The healthy exchange of ideas, guided by principles of clarity and respect, allows students in a Community of Inquiry to address difficult and relevant questions in a non-adversarial manner: under what circumstances a person should lie; what it means to live a good life; whether there is anything we can know with absolute certainty; what makes something a work of art; or whether it makes sense to talk about natural rights. This community requires diversity to function, as — in contrast — a homogeneous community of students and faculty, all with the same thoughts would agree on everything, inhibiting the emergence of new ideas.

Communities of Inquiry don’t just make for dynamic classrooms — they propel students toward success beyond school. According to Piovarchy and D’Olimpio (2016), philosophy students in the USA score the highest out of any discipline in tests used for admission to graduate schools. The same research suggests that students who embrace philosophical thinking are more likely to achieve stronger academic results, as well as having ‘better self-esteem’ and ‘the demonstration of empathy for others’ (D’Olimpio, 2014).

Beyond these pragmatic concerns, critical and creative thinking also allows students to resist the powers of conformity and self-censorship that threaten the free and open exchange of ideas. The 2009 UNESCO report, ‘Teaching Philosophy in Asia and the Pacific’, recognises the value of philosophical thinking to ‘the business of exploring alternative possibilities and different points of view through dialogue and discussion’. These are the pillars of democratic decision-making and citizenship, supporting the broad, liberal education for which Girls Grammar is renowned.

In an age when corporations and governments collect data about citizens from social media to calculate ‘reputation scores’ and ‘exert social pressure to be a good citizen’, we need our students to resist the pressure of what Dutch technology critic, Tijmen Schep, refers to as ‘social cooling’ — the increasing conformity and rigidity of citizens so petrified by potential criticism, that they censor or second guess what they do or say (O’Neill and Donoughue, 2017).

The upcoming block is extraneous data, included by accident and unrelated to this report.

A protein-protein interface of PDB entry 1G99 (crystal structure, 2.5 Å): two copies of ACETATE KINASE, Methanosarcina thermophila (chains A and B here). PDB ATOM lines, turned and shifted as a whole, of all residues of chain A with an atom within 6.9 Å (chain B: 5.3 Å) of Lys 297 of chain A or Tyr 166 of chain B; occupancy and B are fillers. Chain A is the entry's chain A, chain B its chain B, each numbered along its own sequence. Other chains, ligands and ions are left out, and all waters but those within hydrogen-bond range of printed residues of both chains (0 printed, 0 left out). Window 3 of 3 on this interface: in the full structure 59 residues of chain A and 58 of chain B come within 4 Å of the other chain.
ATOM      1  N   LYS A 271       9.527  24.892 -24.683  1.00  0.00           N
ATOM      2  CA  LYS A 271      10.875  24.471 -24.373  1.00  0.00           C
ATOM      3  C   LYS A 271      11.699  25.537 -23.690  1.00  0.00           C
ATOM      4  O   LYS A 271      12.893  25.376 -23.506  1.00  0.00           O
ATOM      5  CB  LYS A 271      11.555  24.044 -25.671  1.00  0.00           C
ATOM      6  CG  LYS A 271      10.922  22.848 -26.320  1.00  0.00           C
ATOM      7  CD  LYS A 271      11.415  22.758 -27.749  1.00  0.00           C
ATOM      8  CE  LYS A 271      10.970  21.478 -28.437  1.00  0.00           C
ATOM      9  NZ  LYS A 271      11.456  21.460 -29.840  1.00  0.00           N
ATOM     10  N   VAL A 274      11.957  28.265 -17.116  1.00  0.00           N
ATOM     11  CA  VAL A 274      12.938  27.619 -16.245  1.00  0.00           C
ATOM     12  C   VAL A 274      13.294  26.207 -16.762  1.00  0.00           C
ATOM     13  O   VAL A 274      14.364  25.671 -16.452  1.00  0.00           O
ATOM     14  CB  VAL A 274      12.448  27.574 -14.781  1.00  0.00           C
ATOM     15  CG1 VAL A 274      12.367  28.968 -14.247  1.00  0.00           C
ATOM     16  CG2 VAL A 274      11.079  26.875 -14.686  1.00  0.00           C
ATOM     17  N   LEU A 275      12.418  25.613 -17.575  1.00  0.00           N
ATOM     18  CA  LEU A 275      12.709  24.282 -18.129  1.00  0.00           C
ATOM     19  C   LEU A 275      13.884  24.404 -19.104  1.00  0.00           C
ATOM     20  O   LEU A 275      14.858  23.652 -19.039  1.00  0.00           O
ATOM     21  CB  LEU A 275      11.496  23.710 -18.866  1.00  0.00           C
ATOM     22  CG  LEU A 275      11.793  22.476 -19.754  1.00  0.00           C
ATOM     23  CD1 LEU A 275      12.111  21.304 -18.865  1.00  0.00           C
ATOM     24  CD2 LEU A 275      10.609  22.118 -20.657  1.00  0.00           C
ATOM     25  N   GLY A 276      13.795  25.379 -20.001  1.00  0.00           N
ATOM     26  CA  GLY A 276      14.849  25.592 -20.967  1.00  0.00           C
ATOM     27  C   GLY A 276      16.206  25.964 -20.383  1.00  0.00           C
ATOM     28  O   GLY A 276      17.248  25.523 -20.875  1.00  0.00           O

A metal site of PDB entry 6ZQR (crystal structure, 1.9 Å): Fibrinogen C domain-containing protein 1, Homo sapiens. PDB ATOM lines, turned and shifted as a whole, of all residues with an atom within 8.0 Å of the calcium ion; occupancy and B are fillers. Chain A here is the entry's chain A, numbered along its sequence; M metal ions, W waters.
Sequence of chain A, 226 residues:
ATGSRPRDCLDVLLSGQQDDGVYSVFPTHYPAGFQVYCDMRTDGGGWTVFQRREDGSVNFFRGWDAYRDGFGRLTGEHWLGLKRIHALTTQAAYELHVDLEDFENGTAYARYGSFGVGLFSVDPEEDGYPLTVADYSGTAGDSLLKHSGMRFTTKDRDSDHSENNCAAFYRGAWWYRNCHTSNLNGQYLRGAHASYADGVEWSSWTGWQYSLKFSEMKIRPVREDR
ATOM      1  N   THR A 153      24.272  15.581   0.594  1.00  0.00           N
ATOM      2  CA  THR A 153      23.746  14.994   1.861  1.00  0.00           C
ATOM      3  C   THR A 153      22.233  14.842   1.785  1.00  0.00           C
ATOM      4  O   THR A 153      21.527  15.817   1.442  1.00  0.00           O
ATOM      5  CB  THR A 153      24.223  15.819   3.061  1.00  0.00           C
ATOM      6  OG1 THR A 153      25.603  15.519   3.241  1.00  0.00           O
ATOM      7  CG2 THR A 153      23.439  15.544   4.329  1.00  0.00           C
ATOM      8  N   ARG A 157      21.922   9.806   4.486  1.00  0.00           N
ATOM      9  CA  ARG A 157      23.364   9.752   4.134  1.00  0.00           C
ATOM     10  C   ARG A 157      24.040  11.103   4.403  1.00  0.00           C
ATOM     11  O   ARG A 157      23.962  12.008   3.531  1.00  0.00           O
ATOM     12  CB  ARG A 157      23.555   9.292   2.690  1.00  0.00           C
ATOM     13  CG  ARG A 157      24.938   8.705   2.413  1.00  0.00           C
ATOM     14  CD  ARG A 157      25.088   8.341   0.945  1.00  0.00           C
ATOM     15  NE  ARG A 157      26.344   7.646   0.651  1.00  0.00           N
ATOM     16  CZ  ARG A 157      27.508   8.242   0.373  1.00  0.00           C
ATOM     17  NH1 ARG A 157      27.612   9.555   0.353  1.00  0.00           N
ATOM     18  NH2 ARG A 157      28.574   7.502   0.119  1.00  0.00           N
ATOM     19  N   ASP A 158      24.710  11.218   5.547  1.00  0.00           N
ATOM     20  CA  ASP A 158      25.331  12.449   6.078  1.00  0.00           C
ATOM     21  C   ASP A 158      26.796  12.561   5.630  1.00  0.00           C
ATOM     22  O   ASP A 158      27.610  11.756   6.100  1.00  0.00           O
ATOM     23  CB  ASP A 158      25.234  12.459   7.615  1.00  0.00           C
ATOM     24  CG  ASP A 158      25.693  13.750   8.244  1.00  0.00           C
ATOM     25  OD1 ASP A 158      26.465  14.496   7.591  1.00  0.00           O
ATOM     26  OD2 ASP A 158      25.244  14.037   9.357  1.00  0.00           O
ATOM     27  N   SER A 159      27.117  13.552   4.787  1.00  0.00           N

True diversity is more than skin deep, and more than a cultural buzzword. It stems from open dialogue among a variety of perspectives, based on mutual respect and a commitment to honesty and clarity in discussion. This is the diversity of thought on which a broad, liberal education is based and that I am proud to see in classrooms across Brisbane Girls Grammar School. Perhaps Hamlet’s tragic ending could have been avoided if anyone had thought to listen to Polonius’ one piece of good advice, when he tells his son to ‘Take each man’s censure [opinion], but reserve thy judgement’. I think I will ask my Year 12s for their opinions, and we may discover some new ideas together.


ACARA (2017) Critical and Creative Thinking. Retrieved from

D’Olimpio (2014) Why children should study philosophy. The Conversation. Retrieved from

O’Neill, Margot and Donoughue, Paul (2017) Social cooling: Does the fear of surveillance make you self-conscious about what you click on? Retrieved from

Owen, Anna (2017) The importance of diversity of thought. BGGS News 35(23).

Piovarchy, Adam, and D’Olimpio (2016) What to improve NAPLAN scores? Teach children philosophy. The Conversation. Retrieved from

Shakespeare, William (1996) Hamlet, Nelson Education (I:iii:73).

UNESCO (2009). Teaching Philosophy in Asia and the Pacific. Retrieved from